That's why freedom is not for cowards. The problems you worry about are well known to people who understand and value freedom. They choose freedom anyway. They also realize that the danger with which you're so concerned has been overstated. You're much more likely to be killed by a cop than a terrorist, and any factual inquiry into that based on facts would lead you to the same conclusion. Incidentally, you're also more likely to be injured by lightning. In the last 100 years, many, many more people were killed by their own governments than by any foreign enemy, so the credibility of this danger has been well established. Limited, transparent government is a time-tested manner of managing this danger.

As an aside, if terrorism is truly such a great problem and we want to reduce it in a real and effective manner, we should also stop giving excuses to the people who hate us. It's much easier for an enemy to justify their position, raise their troops' morale, and recruit new members into their brand of exteremism when they can point to concrete acts of ruthless domination the USA has actually committed. Law enforcement would certainly be more effective if its list of potential suspects could be reduced, facilitating a more focused approach on those that remain.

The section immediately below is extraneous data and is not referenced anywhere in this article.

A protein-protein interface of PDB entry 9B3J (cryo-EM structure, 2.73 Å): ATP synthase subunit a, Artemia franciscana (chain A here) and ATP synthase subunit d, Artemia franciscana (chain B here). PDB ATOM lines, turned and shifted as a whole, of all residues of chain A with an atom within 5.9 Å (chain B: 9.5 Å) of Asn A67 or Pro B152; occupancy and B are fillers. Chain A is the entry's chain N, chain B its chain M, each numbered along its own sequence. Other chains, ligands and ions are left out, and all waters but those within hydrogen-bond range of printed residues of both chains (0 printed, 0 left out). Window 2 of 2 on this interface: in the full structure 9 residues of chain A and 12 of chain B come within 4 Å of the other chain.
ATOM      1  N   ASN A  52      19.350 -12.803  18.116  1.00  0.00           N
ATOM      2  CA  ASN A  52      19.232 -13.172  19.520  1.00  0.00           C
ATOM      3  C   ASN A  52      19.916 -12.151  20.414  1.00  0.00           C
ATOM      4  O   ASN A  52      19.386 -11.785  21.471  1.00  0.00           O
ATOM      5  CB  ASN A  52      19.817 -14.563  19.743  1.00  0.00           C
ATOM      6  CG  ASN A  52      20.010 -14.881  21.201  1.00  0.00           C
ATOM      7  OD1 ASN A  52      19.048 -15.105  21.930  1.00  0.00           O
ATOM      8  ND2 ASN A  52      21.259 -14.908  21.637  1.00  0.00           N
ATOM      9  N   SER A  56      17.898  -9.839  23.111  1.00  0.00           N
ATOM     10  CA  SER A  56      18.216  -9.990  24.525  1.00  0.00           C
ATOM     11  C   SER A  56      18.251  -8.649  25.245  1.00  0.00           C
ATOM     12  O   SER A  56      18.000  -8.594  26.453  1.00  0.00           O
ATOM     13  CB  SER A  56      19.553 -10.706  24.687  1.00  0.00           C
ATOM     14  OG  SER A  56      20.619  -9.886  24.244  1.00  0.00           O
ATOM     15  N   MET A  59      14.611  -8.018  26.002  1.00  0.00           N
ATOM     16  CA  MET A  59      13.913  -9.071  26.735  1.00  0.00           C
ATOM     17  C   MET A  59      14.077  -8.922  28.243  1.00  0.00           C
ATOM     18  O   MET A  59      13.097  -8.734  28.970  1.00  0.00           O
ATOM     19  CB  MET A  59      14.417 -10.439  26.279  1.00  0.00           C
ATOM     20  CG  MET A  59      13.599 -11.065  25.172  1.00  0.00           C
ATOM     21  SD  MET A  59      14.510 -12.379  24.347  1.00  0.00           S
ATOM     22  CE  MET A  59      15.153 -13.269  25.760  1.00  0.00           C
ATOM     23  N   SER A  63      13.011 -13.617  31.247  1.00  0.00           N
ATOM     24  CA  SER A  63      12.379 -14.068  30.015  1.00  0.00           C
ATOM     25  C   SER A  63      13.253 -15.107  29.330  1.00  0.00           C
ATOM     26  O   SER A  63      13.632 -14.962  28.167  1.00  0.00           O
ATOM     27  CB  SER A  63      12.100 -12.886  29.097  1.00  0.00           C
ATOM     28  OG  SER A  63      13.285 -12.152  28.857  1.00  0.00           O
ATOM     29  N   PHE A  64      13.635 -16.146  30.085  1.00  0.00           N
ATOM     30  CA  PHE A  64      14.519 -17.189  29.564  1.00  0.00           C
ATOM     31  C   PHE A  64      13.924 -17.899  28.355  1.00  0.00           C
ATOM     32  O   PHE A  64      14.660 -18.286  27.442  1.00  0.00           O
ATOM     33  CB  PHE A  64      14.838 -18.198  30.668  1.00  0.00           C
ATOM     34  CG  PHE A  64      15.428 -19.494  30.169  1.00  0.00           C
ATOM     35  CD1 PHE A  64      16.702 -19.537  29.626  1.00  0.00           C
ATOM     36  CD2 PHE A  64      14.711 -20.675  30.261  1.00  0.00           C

Anyway, the real spirit of freedom, the more value-based, individual, and courageous part that you and so many others keep failing to even recognize, let alone try to understand, is that those who understand freedom realize that a few more guilty men may go free. They consider that a small price to pay, an exchange of a finite quantity that numbers can describe in order go gain something priceless and worthwhile. It's yet another instance of failing to comprehend a viewpoint because you do not personally share it, therefore you get sidetracked by related but irrelevant issues because you have no idea how to articulate a meaningful response to it.

If you are good, you will be assigned all the work. If you are real good, you will get out of it.